The COVID-19 pandemic has clearly illustrated that civilian medical supply chains were unprepared to rapidly scale-up production of critical medical supplies such as medical personal protective equipment, including N95 respirators. Although this crisis will end, the next one could come along at any time. Additionally, the impact of critical medical supply shortages on military readiness could occur again in future battlefields from natural pandemics or biothreat agents. By continuing to focus on producing medical devices within the DOD organic industrial base, we can translate the lessons we’ve learned with medical personal protective equipment shortages into better preparedness for the next medical crisis, as well as for future conflicts in a multi-domain operational environment.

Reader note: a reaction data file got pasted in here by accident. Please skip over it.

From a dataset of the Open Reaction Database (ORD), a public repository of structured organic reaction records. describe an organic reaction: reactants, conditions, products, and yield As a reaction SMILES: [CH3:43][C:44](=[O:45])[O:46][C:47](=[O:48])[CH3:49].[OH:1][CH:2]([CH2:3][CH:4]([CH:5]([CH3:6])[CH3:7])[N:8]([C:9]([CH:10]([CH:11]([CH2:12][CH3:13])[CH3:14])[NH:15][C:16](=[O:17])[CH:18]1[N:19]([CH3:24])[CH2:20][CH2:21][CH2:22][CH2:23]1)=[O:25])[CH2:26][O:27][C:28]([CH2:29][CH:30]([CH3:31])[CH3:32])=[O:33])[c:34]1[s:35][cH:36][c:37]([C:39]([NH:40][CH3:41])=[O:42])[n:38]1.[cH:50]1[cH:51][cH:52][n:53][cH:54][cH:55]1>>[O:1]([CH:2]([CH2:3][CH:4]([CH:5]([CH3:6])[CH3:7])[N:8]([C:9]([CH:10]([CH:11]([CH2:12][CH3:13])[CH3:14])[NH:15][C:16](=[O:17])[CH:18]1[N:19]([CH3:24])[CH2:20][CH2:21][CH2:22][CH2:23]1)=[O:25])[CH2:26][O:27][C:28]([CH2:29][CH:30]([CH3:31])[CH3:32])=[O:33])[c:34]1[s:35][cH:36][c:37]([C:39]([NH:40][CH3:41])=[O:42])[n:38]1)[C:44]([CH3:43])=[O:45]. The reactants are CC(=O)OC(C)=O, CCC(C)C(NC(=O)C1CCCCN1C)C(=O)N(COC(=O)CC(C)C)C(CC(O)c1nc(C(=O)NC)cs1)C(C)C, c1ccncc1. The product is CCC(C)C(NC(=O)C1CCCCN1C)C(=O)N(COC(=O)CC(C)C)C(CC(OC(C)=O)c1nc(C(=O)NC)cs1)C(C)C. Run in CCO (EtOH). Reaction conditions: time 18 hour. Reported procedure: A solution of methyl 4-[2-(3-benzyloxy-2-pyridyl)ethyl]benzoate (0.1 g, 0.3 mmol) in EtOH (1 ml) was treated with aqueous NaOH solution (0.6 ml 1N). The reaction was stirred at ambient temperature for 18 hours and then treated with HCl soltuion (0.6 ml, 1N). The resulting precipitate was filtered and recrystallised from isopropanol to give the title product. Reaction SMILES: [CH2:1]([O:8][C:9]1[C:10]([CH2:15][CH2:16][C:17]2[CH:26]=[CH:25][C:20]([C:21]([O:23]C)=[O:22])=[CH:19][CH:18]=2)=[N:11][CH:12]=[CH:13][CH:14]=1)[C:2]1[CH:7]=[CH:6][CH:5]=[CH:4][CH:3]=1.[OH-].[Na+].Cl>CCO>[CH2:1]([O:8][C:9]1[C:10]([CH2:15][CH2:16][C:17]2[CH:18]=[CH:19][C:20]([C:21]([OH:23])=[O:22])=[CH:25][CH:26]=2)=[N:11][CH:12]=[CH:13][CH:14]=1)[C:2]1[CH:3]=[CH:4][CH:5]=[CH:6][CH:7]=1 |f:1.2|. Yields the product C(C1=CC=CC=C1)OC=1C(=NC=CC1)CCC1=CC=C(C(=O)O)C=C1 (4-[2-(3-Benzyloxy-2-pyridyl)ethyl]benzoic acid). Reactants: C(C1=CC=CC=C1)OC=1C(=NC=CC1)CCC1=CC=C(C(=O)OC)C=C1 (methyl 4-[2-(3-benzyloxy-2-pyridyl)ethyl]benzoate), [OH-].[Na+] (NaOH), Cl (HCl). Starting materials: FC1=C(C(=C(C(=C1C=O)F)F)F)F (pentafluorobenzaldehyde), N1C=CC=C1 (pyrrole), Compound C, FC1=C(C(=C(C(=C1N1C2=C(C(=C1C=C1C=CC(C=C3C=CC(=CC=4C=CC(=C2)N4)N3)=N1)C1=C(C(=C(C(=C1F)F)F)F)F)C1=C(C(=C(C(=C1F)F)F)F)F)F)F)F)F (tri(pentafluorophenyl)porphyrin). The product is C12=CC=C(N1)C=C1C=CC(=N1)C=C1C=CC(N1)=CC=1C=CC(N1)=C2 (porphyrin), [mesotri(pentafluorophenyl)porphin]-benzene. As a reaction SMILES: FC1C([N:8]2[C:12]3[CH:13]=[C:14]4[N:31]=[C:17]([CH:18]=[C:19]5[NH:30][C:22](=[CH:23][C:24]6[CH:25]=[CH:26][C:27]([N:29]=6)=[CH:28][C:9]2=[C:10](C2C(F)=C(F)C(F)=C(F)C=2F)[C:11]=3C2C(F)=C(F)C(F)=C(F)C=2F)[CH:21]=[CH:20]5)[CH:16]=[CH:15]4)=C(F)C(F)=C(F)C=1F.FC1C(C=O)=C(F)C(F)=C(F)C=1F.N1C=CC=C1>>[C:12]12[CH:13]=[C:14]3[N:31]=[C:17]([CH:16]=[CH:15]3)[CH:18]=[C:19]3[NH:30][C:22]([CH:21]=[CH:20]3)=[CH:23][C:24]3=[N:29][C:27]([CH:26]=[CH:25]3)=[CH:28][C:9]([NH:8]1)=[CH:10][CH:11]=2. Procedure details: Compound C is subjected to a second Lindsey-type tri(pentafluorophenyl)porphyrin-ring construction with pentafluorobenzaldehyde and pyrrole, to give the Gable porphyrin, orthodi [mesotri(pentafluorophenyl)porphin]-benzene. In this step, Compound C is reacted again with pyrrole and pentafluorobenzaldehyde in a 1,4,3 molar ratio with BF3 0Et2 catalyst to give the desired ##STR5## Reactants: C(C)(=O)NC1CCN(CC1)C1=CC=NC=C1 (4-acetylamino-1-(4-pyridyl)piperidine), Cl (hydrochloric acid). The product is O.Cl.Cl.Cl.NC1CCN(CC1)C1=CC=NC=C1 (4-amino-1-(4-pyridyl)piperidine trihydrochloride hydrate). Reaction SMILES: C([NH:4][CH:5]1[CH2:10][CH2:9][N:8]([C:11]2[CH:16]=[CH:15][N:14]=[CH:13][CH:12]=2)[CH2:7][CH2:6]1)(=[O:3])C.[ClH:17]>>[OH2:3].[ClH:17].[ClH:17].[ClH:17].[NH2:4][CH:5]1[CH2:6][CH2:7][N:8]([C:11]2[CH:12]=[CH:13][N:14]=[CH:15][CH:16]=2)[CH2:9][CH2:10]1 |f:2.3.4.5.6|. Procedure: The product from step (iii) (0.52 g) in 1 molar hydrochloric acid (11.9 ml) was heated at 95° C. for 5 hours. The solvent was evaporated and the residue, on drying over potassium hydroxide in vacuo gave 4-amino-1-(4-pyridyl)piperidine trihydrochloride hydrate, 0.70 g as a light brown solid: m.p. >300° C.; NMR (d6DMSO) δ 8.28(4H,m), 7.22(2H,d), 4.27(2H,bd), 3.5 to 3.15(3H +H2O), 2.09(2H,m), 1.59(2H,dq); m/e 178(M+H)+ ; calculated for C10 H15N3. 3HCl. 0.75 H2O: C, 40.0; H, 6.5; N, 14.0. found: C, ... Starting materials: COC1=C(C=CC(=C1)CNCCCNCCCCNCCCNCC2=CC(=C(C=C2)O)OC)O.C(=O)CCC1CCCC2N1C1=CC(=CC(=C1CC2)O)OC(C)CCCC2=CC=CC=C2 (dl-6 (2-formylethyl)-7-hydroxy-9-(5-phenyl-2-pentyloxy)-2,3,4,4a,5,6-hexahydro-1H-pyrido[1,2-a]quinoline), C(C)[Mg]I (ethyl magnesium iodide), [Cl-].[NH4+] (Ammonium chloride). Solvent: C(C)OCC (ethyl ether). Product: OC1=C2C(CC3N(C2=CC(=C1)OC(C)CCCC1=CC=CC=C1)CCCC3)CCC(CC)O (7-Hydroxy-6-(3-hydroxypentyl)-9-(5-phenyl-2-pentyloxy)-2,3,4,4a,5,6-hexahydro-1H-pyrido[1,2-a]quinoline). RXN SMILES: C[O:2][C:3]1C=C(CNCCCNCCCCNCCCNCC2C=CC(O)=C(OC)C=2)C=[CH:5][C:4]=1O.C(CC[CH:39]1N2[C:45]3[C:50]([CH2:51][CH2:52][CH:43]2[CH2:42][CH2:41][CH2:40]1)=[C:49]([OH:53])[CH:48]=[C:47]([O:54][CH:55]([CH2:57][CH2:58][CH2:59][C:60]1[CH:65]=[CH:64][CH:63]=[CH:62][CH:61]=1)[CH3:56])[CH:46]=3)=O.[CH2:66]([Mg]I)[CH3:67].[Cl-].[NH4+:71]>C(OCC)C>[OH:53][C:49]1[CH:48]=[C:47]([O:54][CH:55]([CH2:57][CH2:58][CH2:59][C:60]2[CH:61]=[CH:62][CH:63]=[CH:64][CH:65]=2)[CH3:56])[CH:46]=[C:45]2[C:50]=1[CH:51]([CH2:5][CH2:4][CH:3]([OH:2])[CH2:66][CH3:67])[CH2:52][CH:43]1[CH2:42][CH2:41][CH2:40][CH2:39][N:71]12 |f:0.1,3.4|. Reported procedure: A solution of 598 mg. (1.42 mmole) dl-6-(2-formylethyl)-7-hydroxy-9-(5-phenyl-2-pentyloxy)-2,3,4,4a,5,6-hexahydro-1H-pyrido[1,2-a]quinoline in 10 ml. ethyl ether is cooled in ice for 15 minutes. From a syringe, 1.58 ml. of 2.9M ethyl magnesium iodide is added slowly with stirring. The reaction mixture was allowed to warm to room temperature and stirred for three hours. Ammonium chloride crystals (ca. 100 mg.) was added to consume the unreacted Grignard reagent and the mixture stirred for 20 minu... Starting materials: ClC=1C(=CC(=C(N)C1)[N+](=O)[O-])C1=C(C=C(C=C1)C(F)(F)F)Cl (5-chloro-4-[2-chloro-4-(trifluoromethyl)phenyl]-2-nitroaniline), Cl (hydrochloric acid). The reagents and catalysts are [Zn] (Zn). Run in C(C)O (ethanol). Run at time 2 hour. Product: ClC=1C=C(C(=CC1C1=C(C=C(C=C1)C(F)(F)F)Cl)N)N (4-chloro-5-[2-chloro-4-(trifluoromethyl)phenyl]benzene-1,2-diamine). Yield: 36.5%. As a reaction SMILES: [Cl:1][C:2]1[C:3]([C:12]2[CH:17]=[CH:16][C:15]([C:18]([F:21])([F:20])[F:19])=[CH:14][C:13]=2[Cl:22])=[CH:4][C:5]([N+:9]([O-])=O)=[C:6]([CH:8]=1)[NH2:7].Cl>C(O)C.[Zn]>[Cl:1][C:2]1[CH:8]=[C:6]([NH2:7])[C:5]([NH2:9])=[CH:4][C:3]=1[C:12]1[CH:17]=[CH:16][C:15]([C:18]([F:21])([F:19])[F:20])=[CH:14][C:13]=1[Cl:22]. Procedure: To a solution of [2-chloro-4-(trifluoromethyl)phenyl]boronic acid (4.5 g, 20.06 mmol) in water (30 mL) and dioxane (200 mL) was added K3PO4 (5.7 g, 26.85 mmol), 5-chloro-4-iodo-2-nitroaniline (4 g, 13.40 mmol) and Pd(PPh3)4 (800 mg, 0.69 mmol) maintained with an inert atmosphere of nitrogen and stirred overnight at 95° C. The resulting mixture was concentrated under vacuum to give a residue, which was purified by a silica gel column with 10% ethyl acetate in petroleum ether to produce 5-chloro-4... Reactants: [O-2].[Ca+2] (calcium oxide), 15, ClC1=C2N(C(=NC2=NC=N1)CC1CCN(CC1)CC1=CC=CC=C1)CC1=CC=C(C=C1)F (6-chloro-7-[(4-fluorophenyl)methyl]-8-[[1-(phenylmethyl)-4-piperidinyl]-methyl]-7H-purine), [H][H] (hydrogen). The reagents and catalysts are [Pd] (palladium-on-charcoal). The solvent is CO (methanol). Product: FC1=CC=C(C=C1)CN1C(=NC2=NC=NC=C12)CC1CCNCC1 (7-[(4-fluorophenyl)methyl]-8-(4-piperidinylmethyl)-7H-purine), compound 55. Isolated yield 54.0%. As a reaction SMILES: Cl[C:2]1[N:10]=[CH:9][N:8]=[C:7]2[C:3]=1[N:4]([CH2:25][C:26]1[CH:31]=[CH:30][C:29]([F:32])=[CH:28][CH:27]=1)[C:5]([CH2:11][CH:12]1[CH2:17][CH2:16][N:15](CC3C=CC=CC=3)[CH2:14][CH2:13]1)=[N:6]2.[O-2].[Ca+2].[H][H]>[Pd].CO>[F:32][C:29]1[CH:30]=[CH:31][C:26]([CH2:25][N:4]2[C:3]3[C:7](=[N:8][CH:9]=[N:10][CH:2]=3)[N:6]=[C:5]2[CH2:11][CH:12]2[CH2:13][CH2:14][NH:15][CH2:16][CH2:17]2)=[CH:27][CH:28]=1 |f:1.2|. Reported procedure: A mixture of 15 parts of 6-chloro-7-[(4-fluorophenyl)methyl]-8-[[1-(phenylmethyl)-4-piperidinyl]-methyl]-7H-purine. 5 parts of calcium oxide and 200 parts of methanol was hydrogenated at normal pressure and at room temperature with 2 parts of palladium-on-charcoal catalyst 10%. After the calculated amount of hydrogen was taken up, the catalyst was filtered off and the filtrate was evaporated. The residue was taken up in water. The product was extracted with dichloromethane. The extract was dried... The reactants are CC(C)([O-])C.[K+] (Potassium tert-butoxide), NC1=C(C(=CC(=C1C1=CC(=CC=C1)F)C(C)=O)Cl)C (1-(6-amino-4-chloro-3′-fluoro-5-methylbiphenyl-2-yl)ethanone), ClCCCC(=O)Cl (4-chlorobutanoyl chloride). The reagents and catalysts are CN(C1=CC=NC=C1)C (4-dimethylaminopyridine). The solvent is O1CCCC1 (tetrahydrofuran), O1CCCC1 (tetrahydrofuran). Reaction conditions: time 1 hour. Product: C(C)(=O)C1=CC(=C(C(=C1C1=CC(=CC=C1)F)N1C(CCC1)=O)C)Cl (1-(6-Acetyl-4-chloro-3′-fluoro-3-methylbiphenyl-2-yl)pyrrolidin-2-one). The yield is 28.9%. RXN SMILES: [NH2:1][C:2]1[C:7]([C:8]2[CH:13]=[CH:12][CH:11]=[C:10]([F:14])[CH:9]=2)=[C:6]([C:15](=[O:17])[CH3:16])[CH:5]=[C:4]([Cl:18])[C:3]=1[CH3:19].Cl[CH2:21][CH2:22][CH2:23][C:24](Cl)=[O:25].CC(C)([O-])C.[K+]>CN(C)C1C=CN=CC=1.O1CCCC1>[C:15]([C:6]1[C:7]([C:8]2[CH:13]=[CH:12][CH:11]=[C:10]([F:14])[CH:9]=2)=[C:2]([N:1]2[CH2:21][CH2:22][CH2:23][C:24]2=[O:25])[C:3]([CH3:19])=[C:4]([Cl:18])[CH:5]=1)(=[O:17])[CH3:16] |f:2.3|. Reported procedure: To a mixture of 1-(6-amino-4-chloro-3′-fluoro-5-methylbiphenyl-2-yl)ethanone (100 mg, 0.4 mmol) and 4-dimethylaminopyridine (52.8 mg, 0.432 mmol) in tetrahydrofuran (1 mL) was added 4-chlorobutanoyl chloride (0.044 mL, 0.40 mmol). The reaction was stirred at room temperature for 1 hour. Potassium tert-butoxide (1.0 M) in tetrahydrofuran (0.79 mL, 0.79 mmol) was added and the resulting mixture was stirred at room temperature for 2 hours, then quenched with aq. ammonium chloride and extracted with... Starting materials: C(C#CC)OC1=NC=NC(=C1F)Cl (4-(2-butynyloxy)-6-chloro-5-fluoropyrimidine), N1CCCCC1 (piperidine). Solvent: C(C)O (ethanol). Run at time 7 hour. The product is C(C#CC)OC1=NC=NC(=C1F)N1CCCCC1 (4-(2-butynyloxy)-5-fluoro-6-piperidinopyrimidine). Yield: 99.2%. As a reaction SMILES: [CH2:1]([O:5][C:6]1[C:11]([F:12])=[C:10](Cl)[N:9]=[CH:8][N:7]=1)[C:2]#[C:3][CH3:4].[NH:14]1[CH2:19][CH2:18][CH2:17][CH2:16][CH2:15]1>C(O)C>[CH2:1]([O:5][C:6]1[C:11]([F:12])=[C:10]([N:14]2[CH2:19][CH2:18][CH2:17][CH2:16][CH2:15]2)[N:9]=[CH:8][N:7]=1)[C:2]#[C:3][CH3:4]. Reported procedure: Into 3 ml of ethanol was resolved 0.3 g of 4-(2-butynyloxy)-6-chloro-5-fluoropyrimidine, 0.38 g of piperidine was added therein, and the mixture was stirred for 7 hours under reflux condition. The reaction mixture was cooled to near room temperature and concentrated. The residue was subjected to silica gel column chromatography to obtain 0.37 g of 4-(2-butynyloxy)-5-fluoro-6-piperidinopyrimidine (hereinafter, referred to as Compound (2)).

Why was the WEMT PMO tasked with the N95 respirator effort?
The WEMT PMO’s everyday mission is to develop and deliver medical devices to our service partners in the Army, Navy, Air Force and Marines. In response to the COVID-19 pandemic, our program office was able to naturally pivot and leverage our staff’s medical product development expertise and apply it to the crisis at hand. This is truly what project managers do — we find creative ways to deliver effective, suitable and timely medical solutions when and where they are needed most.
Please list the other members of the N95 respirator program team and detail their responsibilities in the overall effort.